|Site Type:||Scenic Reef|
|Depth:||Top: 5MMedian: 12MBottom: 15M|
|Location:||On the Opal Reef|
Sno on Opal Reef (don’t ask me who gets to name the different dive sites) is a long wall sloping wall (rather than a clean vertical drop into sand). The sloping wall has a variety of both soft and hard corals, but the further down you get the more isolated they become.
There are a variety of soft and hard corals, though at 14m on the slope, the corals stand in isolated clumps.
At this depth you’ll find some of the bigger reef fish, like this six bar angelfish.
An lying around on the rocks and coral, you’ll find plenty of hawkfish, and this unlikely lad: the unfortunately named: Snout Spot Groper.
There are clams, some reaching quite a size, amongst the coral and boulders.
Not sure if this is an Opal Reef thing, but I saw Butterflies a-plenty: lots of Double saddle –
Vagabonds, singularly and more often in pairs.
The ever-so-graceful Dot and Dash Butterflyfish.
The unique Rainford’s Butterflyfish. (I’d love to know who Rainford was for the record if anyone knows).
And the obviously named, Blue Dash Butterflyfish. What evolutionary process made this particular species develop a blue dash along it’s back?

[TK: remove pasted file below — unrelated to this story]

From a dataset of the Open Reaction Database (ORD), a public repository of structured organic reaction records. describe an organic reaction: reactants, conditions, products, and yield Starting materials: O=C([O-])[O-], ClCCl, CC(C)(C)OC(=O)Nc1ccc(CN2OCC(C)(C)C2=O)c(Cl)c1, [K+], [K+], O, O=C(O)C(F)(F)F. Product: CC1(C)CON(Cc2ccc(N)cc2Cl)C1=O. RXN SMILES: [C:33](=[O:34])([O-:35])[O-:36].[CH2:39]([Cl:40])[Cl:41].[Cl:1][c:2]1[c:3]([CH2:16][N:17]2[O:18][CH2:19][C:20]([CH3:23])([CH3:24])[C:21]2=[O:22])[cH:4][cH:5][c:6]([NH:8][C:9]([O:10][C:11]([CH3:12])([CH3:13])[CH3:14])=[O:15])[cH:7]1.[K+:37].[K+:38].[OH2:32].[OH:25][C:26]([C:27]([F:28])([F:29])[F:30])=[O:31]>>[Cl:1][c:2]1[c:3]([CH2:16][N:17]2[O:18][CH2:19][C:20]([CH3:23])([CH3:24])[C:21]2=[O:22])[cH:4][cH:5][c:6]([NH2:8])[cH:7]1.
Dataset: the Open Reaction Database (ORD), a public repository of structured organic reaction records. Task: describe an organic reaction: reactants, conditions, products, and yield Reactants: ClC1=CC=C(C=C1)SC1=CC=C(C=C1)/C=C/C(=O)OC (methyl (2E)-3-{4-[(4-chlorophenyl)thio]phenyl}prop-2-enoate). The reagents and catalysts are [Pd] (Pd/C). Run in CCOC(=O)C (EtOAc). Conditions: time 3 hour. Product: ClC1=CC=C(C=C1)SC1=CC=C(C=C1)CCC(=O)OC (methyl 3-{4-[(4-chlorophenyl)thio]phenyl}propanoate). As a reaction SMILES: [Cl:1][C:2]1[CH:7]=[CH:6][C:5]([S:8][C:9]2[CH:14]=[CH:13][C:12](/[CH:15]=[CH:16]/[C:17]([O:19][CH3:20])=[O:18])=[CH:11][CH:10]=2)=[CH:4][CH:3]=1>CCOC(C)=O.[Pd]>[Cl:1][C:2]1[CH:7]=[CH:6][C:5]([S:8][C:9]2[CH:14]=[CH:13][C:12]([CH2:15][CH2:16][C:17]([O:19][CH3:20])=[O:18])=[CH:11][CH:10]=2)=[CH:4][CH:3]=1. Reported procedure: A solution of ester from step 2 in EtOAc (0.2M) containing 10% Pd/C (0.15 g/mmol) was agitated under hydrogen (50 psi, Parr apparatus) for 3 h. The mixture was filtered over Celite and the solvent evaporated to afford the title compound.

Where you find butterflies, you’ll typically find bannerfish (same family). But these will typically be up against an overhanging wall. (I usually shoot them upside-down, and straighten out the photo later).
Anemones are so common on the Opal Reef, I usually don’t even notice – I liked the movie but don’t feel the need to get a photo of Nemo on every dive. However, we don’t get the Pink anemonefish down in NSW, so I made an effort.
The red Fire Dartfish is one of my favourite little fish – mainly because he plays a sort of game when you’re trying to photograph him. He sits still until you’ve frame him up, then just as you press the shutter he flits just a foot to the left, or right. It’s like a dance – you have to work out his rhythm – then you can have that shot!